Technology for the "Masses"

I'm spending some vacation time with my family, my in-laws, and my wife's sister and her family. We're at my in-laws cabin in Clear Lake California. Clear Lake is a beautiful place with a interesting juxtaposition of multi-million dollar homes right near people living at the poverty line. I've been coming to Clear Lake with my wife since before she was my wife, almost twenty years. It's great here, blue skies, a big lake, and lots of good wine! I find that being here affords me the opportunity to clear my mind and let it wonder.

Over the past few days two interesting thoughts entered my mind. My father in-law just bought a previously-owned personal water craft from a guy up the street. Let's call him Hank. When we picked up the craft Hank invited us in for a beer, Miller High Life of course. Hank's a nice guy, he's in his 60's and a good guess says he's not married. Hank's house looks like it hasn't been redecorated since 1977. Thick brown shag carpet and wood paneling provide most of the character. I noticed about a dozen pocket watches sitting on his kitchen table. Hank goes around to garage and estate sales with a purpose of finding watches. It doesn't matter if they work or not, if he can get a good deal the sale is done. Hank has a friend, we'll call him Ed. Ed's in his 80's and was a watch repairman. None of Ed's children were interested in watches so he had no one to pass down the craft to. That is until Hank came along. Ed is teaching Hank how to fix watches. Some of the broken watches Hank buys are for repair parts for the ones that also don't work but are worth fixing. Out of the blue Hank mentioned he was not a technology guy. His impression is you have to spend too much time making sure the kids (for which I don't think he has any) aren't going to inappropriate places. My father-in-law proudly mentioned that I work for Microsoft, one of his sons works for IBM, his nephew works for Apple, and his other son works for a company contracted by Apple. The conversation didn't go anywhere, probably because Hank is not a technology guy.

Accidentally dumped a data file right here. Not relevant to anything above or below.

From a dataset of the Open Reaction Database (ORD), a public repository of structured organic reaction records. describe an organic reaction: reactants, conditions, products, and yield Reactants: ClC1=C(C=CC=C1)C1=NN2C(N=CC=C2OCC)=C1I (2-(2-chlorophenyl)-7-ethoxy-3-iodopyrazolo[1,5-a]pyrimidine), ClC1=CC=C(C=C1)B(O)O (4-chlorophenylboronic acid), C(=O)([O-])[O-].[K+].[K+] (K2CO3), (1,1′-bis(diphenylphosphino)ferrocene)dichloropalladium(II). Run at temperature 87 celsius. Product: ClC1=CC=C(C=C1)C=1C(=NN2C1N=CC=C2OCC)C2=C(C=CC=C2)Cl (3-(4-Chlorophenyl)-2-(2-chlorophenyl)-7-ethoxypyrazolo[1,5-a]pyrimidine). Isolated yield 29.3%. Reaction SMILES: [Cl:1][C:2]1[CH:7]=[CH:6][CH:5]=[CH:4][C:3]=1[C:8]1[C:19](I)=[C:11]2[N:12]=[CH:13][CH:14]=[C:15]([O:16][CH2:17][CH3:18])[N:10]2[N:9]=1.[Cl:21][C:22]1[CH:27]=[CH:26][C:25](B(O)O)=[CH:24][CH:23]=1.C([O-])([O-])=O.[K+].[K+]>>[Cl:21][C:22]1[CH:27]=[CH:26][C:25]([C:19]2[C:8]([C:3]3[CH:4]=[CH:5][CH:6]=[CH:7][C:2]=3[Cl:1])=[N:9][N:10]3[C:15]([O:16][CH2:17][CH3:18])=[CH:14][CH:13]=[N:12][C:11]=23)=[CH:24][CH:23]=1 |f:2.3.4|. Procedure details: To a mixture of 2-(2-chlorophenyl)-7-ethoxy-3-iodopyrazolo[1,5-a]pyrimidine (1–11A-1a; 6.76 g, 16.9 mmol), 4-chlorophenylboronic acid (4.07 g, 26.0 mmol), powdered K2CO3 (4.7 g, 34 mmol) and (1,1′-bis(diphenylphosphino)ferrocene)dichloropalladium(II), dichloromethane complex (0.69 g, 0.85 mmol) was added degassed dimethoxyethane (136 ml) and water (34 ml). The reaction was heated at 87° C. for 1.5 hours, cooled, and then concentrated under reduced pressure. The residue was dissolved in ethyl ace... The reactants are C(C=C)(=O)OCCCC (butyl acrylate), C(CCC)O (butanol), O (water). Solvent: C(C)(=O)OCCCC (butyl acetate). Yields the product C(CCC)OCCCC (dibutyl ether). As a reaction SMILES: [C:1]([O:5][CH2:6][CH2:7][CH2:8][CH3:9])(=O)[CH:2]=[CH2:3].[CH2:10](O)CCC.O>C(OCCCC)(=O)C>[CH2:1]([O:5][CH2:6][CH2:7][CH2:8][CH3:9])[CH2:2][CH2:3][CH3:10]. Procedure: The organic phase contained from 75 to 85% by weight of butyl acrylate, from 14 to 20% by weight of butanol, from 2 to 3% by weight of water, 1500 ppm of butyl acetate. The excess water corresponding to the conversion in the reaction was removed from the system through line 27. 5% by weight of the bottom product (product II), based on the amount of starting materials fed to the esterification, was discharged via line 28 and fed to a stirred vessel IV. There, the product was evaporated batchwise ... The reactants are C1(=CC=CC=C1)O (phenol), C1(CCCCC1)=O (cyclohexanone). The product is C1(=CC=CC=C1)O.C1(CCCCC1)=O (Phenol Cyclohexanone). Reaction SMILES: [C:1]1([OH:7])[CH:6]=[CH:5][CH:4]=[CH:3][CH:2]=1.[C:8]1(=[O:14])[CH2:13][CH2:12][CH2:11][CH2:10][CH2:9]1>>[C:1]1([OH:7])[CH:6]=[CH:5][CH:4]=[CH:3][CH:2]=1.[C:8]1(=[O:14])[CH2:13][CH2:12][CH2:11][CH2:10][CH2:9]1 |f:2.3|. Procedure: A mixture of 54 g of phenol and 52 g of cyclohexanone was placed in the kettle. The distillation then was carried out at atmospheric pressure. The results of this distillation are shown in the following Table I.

This got me thinking though, what will we "technology guys" pass down? Our craft, unlike watch making, is constantly changing. We must continually revamp our skills lest we find ourselves obsolete. Working in an industry that's largely IP based with a skill set that must be remade every 3-5 years doesn't lend itself to passing down knowledge or a skill. I found this somewhat worrisome. I felt a little panic wash over me. What will I pass down to my kids or my grandchildren? This is something I'll likely ponder until I return to Clear Lake next year.

My in-laws don't have Internet access at the cabin. They do at their primary house just not at the cabin. Each morning I've been driving 10 minutes to Mary Lou's coffee shop in Lucerne with free Wi-Fi. The coffee shop has a computer sitting in the corner with a Linksys wireless router attached to it. The owner, Rob, mentioned the computer is his girl-friend's. He used to let people access their email from it but it got screwed up. So much so it cost him $250 to have someone come in and fix it (translated as re-install the OS). He was not happy about spending $250 to fix it. Now no one is allowed to touch the computer. It just sits there.

I get a medium (no Talls, Grandes, or Ventes here) Vanilla latte with nonfat milk. Tax included it comes to $3 even. It's a good coffee and is just what I need to get the engine started. I sit at a table on the patio that over looks the main highway. There's an interesting mix of people that come through the place. I sit next to the front door and great each patron with a "good morning". There's something refreshing about being friendly to strangers.

Yesterday one guy made a comment about me spending time in cyberspace. I hadn't heard that reference to the Internet in a long time. This got me thinking about what a different world we in technology live in. At Microsoft we often talk about building technology for the masses. Now I'm starting to believe there are more people in the world like Hank and the guy at the coffee shop than like us. This means we're building technology for the minority to benefit the majority. I like this characterization simply because I think it's purposeful to build something that benefits a tremendously large number of people in an indirect fashion; they won't spend a minute in their life thinking about it but it does change their life for the better.

As I was leaving the coffee shop yesterday morning the owner said I can come back any time and use the wireless. He said if he's closed to just sit on the patio - it's on all the time. You won't get that service at Starbuck's.

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